By Mark Taylor
BALDWIN, Mich. — My fellow passenger was friendly.
“What is that?” she asked, looking at the 3-foot-long, cordura-covered tube in my grasp.
“A fishing rod,” I said.
“You’re going fishing in Michigan in February?” she said, raising her eyebrows. “Like, ice fishing?”
Actually, I was going to a meeting with TU’s Great Lakes team. The fishing — a half-day of chasing steelhead on the Pere Marquette — was a bonus. Although as I walked out of the Traverse City airport into the frigid February air, I wondered if “bonus” was the right word.
“There are fish in there,” said Brennan Sang as we drove south toward the Pere Marquette the next morning. “Now, I can’t promise how active they will be.”
Story of my life. When you don’t live in steelhead country, you take what you can get. And what I almost always get is, “It’s been pretty slow.”
Sang, TU’s director of online communications, lives in Traverse City. He doesn’t get to fish the PM as often as he’d like, but he knows some spots.
After stopping at Baldwin Bait and Tackle and picking up a few flies, we headed to the river. We were donning waders when our co-worker Taylor Ridderbusch, TU’s Great Lakes advocacy organizer, pulled up.
“It feels pretty good out here,” said Ridderbusch, who lives near Lansing.
It was 19 degrees and it was taking my Virginia winter-soften hands 20 minutes to tie up my two-fly rig. We trudged to through foot-deep snow to the river.
The PM was gorgeous, the slightly tannic water rolling through riffles, runs and deep pools. I was using a recently acquired Redington switch rod to toss the clunky rig, and liked how the extra length was helping with my suspect mending skills.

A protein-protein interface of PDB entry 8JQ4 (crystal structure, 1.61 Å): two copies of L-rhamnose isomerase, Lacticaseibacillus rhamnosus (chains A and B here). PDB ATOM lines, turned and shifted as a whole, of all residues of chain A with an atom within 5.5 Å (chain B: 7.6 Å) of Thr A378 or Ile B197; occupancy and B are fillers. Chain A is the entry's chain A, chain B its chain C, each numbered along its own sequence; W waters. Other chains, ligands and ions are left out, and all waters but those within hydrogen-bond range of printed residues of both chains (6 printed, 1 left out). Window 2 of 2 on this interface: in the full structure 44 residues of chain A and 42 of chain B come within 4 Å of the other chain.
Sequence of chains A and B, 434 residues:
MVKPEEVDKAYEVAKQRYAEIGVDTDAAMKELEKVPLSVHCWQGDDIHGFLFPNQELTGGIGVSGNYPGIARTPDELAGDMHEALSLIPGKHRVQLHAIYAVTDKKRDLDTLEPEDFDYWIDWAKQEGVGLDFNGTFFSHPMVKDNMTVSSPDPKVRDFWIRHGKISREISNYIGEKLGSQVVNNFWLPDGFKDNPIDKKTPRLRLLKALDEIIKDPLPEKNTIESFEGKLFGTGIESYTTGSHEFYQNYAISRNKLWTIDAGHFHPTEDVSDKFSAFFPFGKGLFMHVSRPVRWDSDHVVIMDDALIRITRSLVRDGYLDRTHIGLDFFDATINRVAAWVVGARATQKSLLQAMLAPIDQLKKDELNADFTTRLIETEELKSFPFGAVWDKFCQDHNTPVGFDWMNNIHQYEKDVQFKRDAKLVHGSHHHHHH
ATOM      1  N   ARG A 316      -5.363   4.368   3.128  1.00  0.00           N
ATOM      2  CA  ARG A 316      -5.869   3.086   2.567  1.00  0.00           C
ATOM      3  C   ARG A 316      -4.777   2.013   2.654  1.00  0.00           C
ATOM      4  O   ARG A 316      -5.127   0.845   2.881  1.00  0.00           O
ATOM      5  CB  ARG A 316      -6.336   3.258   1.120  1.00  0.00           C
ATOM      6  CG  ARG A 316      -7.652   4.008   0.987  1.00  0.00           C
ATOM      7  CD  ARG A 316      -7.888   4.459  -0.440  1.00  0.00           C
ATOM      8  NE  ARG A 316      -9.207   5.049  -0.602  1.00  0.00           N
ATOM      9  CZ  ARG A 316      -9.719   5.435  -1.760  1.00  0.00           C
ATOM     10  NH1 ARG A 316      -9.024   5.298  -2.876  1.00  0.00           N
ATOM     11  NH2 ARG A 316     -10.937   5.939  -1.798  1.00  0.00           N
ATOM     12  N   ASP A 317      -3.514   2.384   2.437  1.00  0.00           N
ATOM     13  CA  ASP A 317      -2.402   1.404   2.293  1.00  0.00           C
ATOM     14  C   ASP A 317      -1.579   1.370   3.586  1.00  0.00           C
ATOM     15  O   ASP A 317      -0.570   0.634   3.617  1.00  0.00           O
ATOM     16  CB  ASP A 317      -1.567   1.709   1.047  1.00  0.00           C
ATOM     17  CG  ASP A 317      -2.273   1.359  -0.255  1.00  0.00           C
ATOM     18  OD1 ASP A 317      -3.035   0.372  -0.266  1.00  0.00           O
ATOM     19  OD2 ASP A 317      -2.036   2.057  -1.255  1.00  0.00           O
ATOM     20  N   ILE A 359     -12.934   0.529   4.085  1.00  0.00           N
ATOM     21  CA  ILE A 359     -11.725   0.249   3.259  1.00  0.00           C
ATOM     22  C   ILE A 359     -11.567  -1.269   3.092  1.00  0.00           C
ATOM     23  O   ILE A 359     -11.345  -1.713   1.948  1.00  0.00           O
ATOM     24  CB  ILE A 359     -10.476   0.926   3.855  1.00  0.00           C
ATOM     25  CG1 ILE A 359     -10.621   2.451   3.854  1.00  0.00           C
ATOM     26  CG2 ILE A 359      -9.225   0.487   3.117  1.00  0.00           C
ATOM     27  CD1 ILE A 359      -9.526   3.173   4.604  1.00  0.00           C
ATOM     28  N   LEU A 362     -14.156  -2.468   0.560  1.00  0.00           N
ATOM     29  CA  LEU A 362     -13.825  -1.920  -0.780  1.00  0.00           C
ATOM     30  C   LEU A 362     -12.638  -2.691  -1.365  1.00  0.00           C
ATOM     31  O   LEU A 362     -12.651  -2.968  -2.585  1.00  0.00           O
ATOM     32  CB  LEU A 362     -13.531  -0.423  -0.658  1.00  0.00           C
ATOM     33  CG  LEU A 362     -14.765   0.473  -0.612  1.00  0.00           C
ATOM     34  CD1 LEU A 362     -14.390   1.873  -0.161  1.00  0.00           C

There was a lot of woody cover, which is great for fish and great for losing flies. At least a couple of the snags gave me a half-second of excitement when my float plunged.
Sang and I hop-scotched holes, and I noticed he spent about as much time as I did bent over his gear, re-tying flies with frozen fingers.
We had a group dinner back in Traverse City that evening so had to pack up before sunset. Before hiking back to the cars Sang tried one more spot.
He made a great cast and his float bobbed down the run, completely drag free. He fed line. I waited for the float to dive and for a silvery torpedo to rocket into the fading afternoon light.
But the drift ended like most do in steelhead fishing, without a fish but with just a glimmer of hope that the next cast could be the one.
Mark Taylor is TU’s eastern communications director. He lives in Western Virginia, a day’s drive from the nearest steelhead water.